The World Health Organization recognizes three types of female circumcision. Type I removes the clitoral hood and/or the clitoral tip. Type II removes the clitoral hood, clitoris, and part or all of the labia. Type III, also known as infibulation or pharaonic circumcision, involves removal of all external female genitalia and suturing of the vaginal opening.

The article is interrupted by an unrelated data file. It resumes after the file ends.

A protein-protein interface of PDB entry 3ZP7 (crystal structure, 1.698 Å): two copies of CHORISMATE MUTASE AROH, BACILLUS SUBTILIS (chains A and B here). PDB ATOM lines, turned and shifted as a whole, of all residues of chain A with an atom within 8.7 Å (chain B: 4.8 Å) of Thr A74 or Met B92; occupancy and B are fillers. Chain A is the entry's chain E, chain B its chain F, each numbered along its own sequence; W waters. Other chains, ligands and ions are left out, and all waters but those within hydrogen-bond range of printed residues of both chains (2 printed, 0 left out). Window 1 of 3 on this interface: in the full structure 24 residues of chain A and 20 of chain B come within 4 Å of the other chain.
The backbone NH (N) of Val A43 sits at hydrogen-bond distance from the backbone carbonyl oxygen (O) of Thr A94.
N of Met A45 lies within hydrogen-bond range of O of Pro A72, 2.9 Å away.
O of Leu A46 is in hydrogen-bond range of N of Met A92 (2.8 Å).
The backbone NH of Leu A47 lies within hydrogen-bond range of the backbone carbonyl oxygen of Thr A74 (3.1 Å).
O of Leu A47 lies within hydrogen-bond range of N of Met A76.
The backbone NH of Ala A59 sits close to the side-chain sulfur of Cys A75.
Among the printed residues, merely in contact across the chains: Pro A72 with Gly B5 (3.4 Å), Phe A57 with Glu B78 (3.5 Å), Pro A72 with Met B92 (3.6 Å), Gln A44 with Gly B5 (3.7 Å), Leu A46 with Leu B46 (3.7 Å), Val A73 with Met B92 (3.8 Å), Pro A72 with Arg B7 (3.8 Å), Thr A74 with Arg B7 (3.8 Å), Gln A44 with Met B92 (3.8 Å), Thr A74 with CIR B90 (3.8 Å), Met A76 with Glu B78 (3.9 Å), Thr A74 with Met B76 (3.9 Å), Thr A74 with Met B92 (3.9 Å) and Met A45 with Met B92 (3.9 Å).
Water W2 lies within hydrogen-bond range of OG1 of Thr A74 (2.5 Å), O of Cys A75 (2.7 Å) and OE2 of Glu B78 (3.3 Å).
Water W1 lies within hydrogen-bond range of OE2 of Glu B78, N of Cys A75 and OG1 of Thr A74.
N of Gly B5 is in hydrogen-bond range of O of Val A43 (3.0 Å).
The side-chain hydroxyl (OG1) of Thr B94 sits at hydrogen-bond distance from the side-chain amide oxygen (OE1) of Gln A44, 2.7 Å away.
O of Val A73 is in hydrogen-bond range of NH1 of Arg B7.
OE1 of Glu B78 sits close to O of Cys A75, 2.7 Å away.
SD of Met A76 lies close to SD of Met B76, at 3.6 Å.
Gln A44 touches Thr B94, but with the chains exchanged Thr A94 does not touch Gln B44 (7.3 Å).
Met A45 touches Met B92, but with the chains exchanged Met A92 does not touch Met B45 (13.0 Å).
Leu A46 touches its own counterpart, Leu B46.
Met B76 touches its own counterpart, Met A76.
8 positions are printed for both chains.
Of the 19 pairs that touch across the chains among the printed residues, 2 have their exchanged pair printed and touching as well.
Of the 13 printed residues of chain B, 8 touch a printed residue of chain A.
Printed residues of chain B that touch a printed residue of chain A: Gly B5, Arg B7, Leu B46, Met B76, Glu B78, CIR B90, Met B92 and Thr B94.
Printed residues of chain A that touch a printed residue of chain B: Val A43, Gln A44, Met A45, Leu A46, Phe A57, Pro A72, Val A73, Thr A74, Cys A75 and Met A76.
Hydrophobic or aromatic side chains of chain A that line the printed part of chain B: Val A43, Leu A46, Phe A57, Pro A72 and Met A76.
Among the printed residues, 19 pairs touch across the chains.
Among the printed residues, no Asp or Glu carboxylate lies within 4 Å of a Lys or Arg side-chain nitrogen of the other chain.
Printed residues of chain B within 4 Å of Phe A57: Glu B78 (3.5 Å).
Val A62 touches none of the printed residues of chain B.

Male circumcision can be compared to type I or II female circumcision. Although the glans is not harmed at the time of circumcision, the loss of protective structures causes it to dry out and lose sensitivity over time. It is also important to note that most of the nerves and pleasure receptors present in the clitoris are, in the male, present in the foreskin and its associated structure, the frenulum. Removal of these nerves constitutes a loss that can be most adequately compared to a partial clitoridectomy.